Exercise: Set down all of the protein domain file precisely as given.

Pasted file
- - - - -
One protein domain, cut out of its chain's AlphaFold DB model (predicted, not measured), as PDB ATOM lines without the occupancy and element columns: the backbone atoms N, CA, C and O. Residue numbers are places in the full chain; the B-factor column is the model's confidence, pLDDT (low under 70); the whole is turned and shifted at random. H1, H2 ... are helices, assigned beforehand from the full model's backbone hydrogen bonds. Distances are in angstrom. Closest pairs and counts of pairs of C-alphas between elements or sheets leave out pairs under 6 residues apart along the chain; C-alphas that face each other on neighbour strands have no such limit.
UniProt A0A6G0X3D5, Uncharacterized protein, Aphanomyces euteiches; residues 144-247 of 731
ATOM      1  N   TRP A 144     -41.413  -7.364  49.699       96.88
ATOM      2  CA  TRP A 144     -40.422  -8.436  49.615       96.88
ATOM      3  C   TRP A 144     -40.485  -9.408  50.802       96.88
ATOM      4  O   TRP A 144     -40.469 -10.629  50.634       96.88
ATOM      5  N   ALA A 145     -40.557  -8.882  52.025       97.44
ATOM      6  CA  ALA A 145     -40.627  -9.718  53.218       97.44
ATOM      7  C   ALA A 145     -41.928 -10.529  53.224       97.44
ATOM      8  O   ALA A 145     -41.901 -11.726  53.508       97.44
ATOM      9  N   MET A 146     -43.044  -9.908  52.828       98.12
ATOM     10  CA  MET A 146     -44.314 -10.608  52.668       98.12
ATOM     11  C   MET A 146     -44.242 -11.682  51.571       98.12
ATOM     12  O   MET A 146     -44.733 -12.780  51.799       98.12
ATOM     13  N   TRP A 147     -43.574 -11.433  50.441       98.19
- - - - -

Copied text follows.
One protein domain, cut out of its chain's AlphaFold DB model (predicted, not measured), as PDB ATOM lines without the occupancy and element columns: the backbone atoms N, CA, C and O. Residue numbers are places in the full chain; the B-factor column is the model's confidence, pLDDT (low under 70); the whole is turned and shifted at random. H1, H2 ... are helices, assigned beforehand from the full model's backbone hydrogen bonds. Distances are in angstrom. Closest pairs and counts of pairs of C-alphas between elements or sheets leave out pairs under 6 residues apart along the chain; C-alphas that face each other on neighbour strands have no such limit.
UniProt A0A6G0X3D5, Uncharacterized protein, Aphanomyces euteiches; residues 144-247 of 731
ATOM      1  N   TRP A 144     -41.413  -7.364  49.699       96.88
ATOM      2  CA  TRP A 144     -40.422  -8.436  49.615       96.88
ATOM      3  C   TRP A 144     -40.485  -9.408  50.802       96.88
ATOM      4  O   TRP A 144     -40.469 -10.629  50.634       96.88
ATOM      5  N   ALA A 145     -40.557  -8.882  52.025       97.44
ATOM      6  CA  ALA A 145     -40.627  -9.718  53.218       97.44
ATOM      7  C   ALA A 145     -41.928 -10.529  53.224       97.44
ATOM      8  O   ALA A 145     -41.901 -11.726  53.508       97.44
ATOM      9  N   MET A 146     -43.044  -9.908  52.828       98.12
ATOM     10  CA  MET A 146     -44.314 -10.608  52.668       98.12
ATOM     11  C   MET A 146     -44.242 -11.682  51.571       98.12
ATOM     12  O   MET A 146     -44.733 -12.780  51.799       98.12
ATOM     13  N   TRP A 147     -43.574 -11.433  50.441       98.19